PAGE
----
It has been a long, long road as a woman in ministry, even in my movement. Honestly, there were times we re-evaluated staying a part of the Vineyard because of this issue. I often felt marginalized and misunderstood. Last year when the AVC leadership passed the resolution to do everything they could to empower women at all levels of leadership I was thrilled.
About a month ago, the regional overseer for the Northwest Region, Dave Pardee, asked me to come aboard the regional leadership team as the APCL for our area. Yesterday, some of the guys and my friend Carol Allard prayed for me and welcomed me as their APCL. I am honored. I think that I am the first stand alone woman to serve in the leadership of the Vineyard beyond the local church. Looking back ten years, I could never have guessed this would be happening. I am thankful for the opportunity for women in the Vineyard and I am thankful to the men and women in my area who have cheered me on. My deepest thanks to Rich, his support and constant confidence in me is what makes all of this possible.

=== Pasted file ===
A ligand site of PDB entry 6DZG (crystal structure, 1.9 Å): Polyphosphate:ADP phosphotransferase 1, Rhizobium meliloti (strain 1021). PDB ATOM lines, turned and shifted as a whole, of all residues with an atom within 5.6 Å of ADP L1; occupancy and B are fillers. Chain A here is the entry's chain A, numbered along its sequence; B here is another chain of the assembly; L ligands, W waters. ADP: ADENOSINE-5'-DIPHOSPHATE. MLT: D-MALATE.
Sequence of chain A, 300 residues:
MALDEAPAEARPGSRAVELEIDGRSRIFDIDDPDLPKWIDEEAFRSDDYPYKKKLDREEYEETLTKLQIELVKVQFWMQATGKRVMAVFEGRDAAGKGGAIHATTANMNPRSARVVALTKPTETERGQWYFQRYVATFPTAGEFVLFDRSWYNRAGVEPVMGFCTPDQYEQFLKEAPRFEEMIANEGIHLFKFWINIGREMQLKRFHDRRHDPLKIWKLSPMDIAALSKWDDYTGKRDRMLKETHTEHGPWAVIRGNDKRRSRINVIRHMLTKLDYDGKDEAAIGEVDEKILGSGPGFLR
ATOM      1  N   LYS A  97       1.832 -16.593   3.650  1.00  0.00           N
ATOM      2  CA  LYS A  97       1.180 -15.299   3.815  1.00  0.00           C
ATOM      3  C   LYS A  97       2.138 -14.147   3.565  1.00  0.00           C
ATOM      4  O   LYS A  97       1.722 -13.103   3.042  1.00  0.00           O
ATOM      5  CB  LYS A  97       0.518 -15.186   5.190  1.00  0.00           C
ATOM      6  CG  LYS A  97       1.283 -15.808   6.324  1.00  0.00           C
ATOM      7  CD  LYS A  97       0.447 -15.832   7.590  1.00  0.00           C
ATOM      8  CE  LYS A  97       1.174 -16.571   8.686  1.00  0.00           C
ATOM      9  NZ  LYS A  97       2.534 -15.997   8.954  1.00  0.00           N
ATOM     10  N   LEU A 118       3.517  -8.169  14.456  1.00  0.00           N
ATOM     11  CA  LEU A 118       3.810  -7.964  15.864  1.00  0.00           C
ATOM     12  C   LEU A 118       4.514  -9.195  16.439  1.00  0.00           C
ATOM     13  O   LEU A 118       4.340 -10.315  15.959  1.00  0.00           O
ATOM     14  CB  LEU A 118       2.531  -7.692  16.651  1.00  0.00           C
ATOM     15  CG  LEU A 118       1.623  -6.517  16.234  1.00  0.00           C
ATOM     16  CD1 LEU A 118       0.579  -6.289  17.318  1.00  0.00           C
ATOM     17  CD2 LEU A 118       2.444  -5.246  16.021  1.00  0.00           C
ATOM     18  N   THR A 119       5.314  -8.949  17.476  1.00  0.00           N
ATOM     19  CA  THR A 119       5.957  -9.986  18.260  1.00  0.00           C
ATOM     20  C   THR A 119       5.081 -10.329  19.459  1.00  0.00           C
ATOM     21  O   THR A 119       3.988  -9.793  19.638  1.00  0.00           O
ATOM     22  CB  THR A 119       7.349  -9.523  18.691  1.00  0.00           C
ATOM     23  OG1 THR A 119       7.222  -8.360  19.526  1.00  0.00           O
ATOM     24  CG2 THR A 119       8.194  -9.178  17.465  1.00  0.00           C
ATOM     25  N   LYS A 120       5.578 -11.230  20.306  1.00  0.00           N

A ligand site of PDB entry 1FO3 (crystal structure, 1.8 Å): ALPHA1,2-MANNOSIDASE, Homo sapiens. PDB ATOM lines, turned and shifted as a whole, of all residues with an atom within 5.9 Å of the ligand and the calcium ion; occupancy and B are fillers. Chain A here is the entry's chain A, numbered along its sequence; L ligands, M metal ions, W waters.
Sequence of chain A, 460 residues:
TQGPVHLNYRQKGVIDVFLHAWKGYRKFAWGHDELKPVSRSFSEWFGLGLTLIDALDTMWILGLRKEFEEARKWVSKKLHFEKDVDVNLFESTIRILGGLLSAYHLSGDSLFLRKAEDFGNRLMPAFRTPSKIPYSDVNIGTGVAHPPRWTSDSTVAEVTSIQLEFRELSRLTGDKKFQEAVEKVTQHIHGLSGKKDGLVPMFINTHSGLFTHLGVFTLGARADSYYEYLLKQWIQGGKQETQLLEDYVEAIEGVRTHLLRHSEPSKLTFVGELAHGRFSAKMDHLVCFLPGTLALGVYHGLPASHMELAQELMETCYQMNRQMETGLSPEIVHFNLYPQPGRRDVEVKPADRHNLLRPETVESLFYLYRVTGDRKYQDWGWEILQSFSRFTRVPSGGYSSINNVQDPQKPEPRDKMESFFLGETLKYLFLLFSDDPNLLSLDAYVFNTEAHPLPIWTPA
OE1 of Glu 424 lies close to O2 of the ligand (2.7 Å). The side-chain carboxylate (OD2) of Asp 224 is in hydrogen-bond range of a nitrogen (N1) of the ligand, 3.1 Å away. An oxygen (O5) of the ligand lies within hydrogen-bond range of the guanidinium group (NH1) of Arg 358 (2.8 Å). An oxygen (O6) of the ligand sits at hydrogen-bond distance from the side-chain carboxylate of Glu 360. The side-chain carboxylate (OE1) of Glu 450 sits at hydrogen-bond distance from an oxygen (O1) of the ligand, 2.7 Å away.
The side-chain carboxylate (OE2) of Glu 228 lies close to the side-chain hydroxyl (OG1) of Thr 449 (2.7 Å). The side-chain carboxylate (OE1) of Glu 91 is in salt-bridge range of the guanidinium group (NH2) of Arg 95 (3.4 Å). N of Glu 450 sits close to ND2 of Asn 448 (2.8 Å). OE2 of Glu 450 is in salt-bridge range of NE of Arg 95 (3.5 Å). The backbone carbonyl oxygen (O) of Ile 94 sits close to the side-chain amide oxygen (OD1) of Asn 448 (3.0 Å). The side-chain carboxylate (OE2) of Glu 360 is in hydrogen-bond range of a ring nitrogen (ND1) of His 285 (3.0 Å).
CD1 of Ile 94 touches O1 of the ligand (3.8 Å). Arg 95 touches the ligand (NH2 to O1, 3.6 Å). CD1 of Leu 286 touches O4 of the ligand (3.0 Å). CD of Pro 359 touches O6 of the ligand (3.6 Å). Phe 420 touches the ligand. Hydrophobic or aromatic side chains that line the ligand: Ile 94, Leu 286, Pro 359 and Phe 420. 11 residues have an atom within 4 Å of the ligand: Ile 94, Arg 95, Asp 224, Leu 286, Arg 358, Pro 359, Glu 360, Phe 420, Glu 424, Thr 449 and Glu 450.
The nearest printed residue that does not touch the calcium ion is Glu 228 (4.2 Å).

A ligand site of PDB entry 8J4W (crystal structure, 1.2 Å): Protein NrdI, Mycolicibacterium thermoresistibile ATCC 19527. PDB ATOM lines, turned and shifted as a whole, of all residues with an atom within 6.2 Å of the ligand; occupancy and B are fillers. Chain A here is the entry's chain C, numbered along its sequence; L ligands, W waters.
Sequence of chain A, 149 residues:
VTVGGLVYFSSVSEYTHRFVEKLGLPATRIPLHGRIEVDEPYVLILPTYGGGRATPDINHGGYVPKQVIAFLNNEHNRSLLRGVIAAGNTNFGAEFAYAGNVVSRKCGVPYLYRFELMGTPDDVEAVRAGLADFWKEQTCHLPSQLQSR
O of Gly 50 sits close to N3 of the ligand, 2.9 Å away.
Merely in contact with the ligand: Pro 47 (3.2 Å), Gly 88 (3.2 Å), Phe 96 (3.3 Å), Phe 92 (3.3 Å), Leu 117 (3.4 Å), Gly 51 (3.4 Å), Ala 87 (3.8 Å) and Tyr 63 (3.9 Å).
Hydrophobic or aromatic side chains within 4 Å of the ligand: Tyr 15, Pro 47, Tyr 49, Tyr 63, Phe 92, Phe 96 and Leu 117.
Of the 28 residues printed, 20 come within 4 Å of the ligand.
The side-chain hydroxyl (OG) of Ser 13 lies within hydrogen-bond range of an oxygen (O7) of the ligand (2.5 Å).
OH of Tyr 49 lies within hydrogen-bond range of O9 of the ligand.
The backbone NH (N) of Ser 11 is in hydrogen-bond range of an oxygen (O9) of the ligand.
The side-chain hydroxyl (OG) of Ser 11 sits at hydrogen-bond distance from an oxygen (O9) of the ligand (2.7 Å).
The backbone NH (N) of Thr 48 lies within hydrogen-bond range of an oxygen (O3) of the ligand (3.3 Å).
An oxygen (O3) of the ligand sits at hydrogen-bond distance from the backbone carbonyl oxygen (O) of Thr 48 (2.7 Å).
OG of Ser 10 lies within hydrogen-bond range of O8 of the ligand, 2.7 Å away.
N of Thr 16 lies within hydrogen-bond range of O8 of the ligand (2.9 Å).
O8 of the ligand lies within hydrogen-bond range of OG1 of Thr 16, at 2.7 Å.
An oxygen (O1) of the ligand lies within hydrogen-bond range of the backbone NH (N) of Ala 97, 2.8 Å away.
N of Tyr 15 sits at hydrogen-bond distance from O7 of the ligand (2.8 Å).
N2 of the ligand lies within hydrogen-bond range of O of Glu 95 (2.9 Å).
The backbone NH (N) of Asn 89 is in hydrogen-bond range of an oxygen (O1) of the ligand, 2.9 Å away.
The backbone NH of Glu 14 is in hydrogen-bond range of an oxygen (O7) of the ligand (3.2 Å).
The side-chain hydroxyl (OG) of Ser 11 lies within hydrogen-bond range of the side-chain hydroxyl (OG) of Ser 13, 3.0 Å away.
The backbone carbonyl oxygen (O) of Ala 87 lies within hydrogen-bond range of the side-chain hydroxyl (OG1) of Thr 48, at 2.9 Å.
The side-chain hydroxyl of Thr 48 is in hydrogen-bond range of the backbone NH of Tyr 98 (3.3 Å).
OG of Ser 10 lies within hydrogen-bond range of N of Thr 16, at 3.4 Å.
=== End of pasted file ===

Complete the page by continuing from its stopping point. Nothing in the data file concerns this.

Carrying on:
Turning Point is turning two this month. Three and a half years ago our faith community leased a building. It took us a year to make the decision to take on a lease payment. During that year, as I would pray about the decision, trying to discern which way we were to go at that particular juncture, I came across John 1:14 in the Message. In that moment I knew we were to move into our host community and be the presence of Christ in whatever way we could. We have spent 3 ½ years making relationship in our host community. Out of our participation in the City we launched a non-profit, Turning Point. One year ago, a year’s worth of planning, praying and dreaming came to fruition. For my 50th birthday we hosted a dinner/auction for Turning Point. It was a blast. In the past year we have continued to see signs of the Kingdom and step into participating with where we saw Jesus. We have struggled, we have stressed, we have had great times laughing. Over the past year we have served our community in a numerous ways. Basketball camps have been one of the most rewarding. We have run 5 eight week basketball camps for co-ed youth living at poverty level. We were able to send two of the young women (age 15) to a week long YMCA camp on Orcas Island. These two young women are immigrants. They told me their experience at camp was something they would never forget. They are now going to be part of a youth leadership team to help get many of their peers (immigrants) to camp next year. There are challenges for immigrant children and youth that many American born children and youth do not face. It is common for the children of immigrants to be the main interpreters for their parents. At a young age they have to be the spokesperson for financial situations, medical situations and the like. We saw this firsthand as we helped the girls fill out enormous packets of paperwork required to attend the camp.